Denver Manager Of Safety Calls For Take-Home Car Review

Written by Brian Maass
DENVER (CBS4) – Denver Manager of Safety Alex Martinez wants a review of the Denver police take-home car policy. His announcement came just days after a CBS4 investigation raised questions about the need for many of the Denver Police Department’s unmarked, take-home cars.

“On my first day as manager of the Department of Safety, deputy manager Mel Thompson recommended a review of the police take-home vehicle policy after the new chief is in place,” Martinez said. “I agree with his recommendation and will ask Chief White to evaluate the policy sometime next year.”

Following 2 months of investigation, a CBS4 investigation last Friday showed how many commanders with take-home cars are never really called out for emergency situations, which is the express reason the cars are provided to the commanders. The broadcast showed many administrative lieutenants have been given cars but don’t respond to after-hours call outs.

Lt. Vince Porter, an administrative aide, put about 14,000 miles on his department take-home car in 2010. But the department says it has no records showing Porter was ever called at home to respond to an emergency in 2010 or 2011.

For another six lieutenants with take-home cars, the department acknowledged there were no records showing any of them had responded to an emergency from home in either 2010 or 2011.

The investigation also found many commanders fueling up with city gas and racking up thousands of miles on their city cars when they were on vacation. DPD says the commanders have to be prepared — even on vacation — to be called out.

Earlier this year another CBS4 investigation showed how the division chief overseeing research and technology was commuting in a take-home car from her home in Elizabeth, nearly 40 miles from Denver, even though the lengthy commute violated numerous city rules which prohibit commuting in a city car by any employee living more than 25 miles from Denver.

READ THE STORY: Denver Police Take-Home Car Goes Too Far

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  • denverbusinessman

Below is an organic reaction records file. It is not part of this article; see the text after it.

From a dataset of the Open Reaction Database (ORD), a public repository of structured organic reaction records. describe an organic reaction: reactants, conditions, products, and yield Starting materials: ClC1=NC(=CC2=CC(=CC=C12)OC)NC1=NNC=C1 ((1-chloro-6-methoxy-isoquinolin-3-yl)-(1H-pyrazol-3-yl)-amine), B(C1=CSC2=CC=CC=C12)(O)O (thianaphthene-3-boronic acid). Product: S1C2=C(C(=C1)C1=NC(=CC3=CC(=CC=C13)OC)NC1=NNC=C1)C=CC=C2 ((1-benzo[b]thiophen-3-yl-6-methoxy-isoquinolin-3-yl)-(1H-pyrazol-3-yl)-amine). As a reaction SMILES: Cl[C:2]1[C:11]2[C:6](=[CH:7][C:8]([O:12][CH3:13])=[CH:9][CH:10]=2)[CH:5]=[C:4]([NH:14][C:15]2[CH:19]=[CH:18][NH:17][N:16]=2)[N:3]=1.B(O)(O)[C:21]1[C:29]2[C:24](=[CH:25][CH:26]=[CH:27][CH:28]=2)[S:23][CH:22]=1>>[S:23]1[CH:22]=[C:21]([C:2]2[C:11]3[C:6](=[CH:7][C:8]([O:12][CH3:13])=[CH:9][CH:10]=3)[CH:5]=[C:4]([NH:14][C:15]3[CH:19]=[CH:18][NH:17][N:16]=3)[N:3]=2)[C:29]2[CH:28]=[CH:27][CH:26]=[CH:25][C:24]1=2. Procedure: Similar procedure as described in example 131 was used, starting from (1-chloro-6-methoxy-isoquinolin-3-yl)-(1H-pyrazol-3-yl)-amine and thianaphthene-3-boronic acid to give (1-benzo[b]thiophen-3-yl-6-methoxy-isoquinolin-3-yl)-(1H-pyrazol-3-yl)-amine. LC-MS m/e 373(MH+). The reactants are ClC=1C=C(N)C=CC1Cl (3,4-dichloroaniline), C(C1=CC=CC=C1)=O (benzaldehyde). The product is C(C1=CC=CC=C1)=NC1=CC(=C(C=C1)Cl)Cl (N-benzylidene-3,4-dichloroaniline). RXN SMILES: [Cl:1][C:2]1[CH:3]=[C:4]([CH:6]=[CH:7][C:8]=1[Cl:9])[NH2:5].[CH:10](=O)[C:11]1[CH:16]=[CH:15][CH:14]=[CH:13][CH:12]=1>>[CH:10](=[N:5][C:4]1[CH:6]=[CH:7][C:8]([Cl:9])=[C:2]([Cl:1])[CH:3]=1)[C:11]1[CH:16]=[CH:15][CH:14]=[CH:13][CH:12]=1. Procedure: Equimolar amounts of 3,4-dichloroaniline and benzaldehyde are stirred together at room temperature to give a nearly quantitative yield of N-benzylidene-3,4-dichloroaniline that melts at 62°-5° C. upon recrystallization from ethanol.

Please tell me what’s wrong with the policy of having a DPD officer drive his/her vehicle home to their house, usually out of the City of Denver, fuel up on their own dime, pay for their own insurance and maintenance, like the way virtually all workers do. And in the event of their being called-out for an emergency, which is a very extreme rarity… use their own vehicle and then bill the City for reimbursement for their mileage driven… for that ONE event! The City is looking the other way when the vehicles are abused, fuel is gulped and mileage is tacked on to places like Frederick, Bailey, Parker, and other far away NON-DENVER homes! This PERK is totally absurd.

  • Fraudcop

    It would be interesting to see how many take home vehicles city administration has. Like for the mayor, manager of safety, manager of this, manager of that..
    People who have absolutely NO REASON to have been issued a city vehicle.
    This from the city web ssite of fleet maiintenance:
    “In 2001, the agency bought a fleet of 39 Toyota Prius hybrid-electric vehicles. At that time, Denver’s hybrid fleet was thought to be the largest municipal hybrid fleet in the world. In 2005, the agency secured three hybrid Ford Escapes, which were among the first hybrid-electric SUVs in Colorado.”

    Soi! who is driving these vehicles on the city’s dime? It sure is not the police. And I am sure that the city is still not driving these 10 year old cars.

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